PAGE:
So I quietly explained that I worked for the Forest Service, and those taxes paid my salary so that I could afford to come into his store and drop a grand for some boards.

      He got a lot more polite, although I suspect that he still didn’t have a clue.

      I can’t recall if this place had a CTF (or CFIB, for that matter) sticker on its window; I too try to avoid patronizing such businesses when I have a choice. While this is the right thing to do, it doesn’t provide the necessary feedback, which I admit can be time-consuming and tiring.

  5. Clearly, Mr. Wudrick will not rest until the entire country is as miserable and conflicted as he is. I’m sure he takes advantage of as many taxpayer-funded services as other people in the country but will still insist that he is being ripped off by having to contribute to their organization and staffing. Heaven forfend that he contribute to the happiness and well-being of some of his fellow citizens as well.

    And why any organization would put the bumpf that the CTF spews out on their networks or websites as if it contains conclusions derived from fact-based research is beyond me. There was something on CTV yesterday about the CTF “refunding” tax on gasoline in the Ottawa area. I’m sure all the CTFers were overjoyed that their contributions were going to fund this particularly bone-headed initiative.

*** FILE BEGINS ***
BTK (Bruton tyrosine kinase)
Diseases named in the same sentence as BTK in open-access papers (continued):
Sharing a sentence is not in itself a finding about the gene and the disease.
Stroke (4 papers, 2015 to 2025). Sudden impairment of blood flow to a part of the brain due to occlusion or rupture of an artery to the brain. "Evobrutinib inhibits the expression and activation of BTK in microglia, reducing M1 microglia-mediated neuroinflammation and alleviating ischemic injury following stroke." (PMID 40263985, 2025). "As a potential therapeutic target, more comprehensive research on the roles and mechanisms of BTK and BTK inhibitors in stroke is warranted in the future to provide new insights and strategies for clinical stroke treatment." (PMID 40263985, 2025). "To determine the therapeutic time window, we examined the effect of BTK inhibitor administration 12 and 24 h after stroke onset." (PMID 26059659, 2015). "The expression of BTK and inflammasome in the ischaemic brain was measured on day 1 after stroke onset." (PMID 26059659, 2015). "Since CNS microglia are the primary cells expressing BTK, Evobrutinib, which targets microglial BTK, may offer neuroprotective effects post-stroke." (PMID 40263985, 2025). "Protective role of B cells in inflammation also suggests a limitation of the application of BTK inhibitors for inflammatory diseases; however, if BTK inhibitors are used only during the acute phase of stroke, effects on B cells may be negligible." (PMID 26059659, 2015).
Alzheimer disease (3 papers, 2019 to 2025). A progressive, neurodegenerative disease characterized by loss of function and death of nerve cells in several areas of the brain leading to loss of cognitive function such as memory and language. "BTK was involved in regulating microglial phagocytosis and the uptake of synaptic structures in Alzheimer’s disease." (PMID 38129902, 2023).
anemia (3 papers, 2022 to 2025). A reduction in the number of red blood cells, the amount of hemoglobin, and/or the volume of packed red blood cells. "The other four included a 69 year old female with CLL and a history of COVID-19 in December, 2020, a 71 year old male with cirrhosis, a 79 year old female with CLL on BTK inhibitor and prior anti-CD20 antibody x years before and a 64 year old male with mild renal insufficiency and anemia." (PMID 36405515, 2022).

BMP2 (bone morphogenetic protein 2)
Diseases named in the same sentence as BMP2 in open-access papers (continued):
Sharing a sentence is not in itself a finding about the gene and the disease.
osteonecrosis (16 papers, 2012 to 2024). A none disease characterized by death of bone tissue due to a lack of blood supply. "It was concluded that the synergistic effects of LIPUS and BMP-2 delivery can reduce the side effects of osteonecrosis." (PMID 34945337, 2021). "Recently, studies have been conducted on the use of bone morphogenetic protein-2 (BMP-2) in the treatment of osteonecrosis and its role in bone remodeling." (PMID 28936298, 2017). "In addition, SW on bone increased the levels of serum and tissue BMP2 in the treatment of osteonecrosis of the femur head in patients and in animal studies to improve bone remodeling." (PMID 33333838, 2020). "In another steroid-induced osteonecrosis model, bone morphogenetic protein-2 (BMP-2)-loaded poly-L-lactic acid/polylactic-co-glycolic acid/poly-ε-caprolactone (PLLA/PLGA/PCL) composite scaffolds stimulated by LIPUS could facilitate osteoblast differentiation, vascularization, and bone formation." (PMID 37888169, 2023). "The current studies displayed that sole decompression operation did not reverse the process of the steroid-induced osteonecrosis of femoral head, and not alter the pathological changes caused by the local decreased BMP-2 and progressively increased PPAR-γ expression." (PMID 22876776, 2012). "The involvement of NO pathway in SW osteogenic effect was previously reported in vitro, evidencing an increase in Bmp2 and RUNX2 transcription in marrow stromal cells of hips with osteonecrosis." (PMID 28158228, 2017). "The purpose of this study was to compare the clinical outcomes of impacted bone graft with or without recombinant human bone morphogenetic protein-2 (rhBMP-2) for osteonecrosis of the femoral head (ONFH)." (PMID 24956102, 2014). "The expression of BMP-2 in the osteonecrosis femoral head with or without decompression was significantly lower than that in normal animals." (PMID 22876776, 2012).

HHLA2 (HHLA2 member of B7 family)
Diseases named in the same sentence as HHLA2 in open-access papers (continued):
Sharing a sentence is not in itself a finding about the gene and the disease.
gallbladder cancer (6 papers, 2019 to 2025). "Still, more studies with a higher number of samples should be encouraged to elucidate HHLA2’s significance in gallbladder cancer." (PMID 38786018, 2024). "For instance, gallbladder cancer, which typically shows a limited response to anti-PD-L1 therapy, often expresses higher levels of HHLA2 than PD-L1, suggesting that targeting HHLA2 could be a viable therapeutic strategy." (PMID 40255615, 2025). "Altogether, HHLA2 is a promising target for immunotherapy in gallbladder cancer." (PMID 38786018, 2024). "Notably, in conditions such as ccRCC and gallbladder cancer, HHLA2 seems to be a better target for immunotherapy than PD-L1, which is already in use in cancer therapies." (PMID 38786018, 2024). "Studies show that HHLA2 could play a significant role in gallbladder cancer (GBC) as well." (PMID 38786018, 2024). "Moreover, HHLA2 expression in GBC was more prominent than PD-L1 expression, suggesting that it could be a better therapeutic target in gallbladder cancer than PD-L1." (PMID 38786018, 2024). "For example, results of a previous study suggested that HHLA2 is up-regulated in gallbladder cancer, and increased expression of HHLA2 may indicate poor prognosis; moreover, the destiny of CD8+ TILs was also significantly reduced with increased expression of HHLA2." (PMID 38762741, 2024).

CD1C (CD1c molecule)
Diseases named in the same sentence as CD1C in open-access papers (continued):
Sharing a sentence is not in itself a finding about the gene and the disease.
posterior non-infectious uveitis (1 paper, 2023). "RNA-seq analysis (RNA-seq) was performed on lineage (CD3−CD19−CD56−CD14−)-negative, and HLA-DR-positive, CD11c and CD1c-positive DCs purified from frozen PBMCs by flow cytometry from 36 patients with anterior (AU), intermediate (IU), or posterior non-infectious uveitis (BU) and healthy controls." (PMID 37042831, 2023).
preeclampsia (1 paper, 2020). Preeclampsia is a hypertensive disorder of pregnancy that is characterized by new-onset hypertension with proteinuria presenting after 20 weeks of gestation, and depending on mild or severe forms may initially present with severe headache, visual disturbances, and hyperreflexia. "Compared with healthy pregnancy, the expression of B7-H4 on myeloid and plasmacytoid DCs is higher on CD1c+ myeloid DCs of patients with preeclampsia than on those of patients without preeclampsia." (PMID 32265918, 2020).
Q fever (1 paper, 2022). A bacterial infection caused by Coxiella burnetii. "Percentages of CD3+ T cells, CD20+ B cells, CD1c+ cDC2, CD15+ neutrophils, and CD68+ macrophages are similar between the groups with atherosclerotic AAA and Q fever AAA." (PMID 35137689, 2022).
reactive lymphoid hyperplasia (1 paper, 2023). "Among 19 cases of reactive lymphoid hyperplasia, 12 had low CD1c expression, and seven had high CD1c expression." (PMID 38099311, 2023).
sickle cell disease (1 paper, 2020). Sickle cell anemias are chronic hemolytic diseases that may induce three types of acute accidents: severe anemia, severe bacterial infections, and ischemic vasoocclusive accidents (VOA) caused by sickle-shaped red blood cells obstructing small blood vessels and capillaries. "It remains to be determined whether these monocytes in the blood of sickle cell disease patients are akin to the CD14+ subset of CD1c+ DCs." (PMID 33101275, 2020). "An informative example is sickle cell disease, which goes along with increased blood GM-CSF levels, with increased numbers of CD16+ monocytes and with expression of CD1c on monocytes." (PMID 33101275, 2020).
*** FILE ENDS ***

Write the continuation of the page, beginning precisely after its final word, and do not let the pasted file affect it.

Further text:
6. I was so sad to learn that the CTF has lost 20% of its members (was 5 now just 4). What is becoming of the right wingnuts?

    They are a creation of the right wing of Canadian politics and serve only to advance extreme right wing ideas. Sadly our Canadian news organizations are all owned by the extreme right so the CTF gets lots of space for an organization of only 4 members.

    Their existence is only because big money is paying them to say what it wants to have said.

    They don’t represent taxpayers. Canadians for Tax Fairness represents working Canadian Taxpayers.

  7. The CTF is the modern equivalent of a medicine show. I’ve read a lot of their material and it follows a simple formula. Cite a few examples of government waste and then conclude all government is bad.

  8. The CTF is a joke and a neo-con front organization.

    Don’t the four members want their nurses and doctors to be happy? I’d rather be treated by happy medical staff than miserable ones.

    Would they prefer miserable teachers instruct their kids?

    Perhaps, none of the four members have children. Perhaps, none of these same four members think they will ever get old, get sick, and eventually need medical care. I suspect they will eventually come around to a more enlightened view when they need the help of public employees.

    Selfish idiots is what they are.